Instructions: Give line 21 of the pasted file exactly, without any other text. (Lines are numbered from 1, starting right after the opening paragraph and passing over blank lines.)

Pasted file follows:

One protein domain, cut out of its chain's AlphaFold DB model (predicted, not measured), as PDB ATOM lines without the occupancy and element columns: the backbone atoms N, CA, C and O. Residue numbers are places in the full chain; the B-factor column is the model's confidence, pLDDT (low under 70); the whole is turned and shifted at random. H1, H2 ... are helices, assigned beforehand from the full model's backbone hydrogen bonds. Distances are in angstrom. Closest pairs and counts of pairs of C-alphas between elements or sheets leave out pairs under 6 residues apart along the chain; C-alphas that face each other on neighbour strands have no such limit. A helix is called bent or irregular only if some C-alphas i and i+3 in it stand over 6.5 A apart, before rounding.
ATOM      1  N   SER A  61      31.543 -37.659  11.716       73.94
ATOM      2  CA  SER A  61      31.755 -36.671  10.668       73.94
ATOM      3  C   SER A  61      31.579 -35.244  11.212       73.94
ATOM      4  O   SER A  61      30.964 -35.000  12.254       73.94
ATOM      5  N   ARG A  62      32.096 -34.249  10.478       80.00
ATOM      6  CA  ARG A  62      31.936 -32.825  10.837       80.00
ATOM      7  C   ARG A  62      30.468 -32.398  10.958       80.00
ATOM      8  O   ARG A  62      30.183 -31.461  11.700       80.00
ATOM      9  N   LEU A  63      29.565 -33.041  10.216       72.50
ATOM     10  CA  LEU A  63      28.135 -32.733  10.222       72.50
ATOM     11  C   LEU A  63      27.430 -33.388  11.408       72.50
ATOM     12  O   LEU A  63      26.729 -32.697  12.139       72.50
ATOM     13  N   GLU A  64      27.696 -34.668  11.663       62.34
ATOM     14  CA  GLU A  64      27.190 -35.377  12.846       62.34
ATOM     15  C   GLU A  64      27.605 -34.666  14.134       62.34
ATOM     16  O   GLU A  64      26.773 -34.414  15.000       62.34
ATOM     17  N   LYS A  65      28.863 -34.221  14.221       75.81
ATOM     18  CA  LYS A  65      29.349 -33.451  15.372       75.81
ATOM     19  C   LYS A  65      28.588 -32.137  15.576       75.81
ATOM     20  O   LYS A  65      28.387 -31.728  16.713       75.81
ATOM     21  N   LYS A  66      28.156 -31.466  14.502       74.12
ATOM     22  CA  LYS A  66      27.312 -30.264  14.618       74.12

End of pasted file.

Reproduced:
ATOM     21  N   LYS A  66      28.156 -31.466  14.502       74.12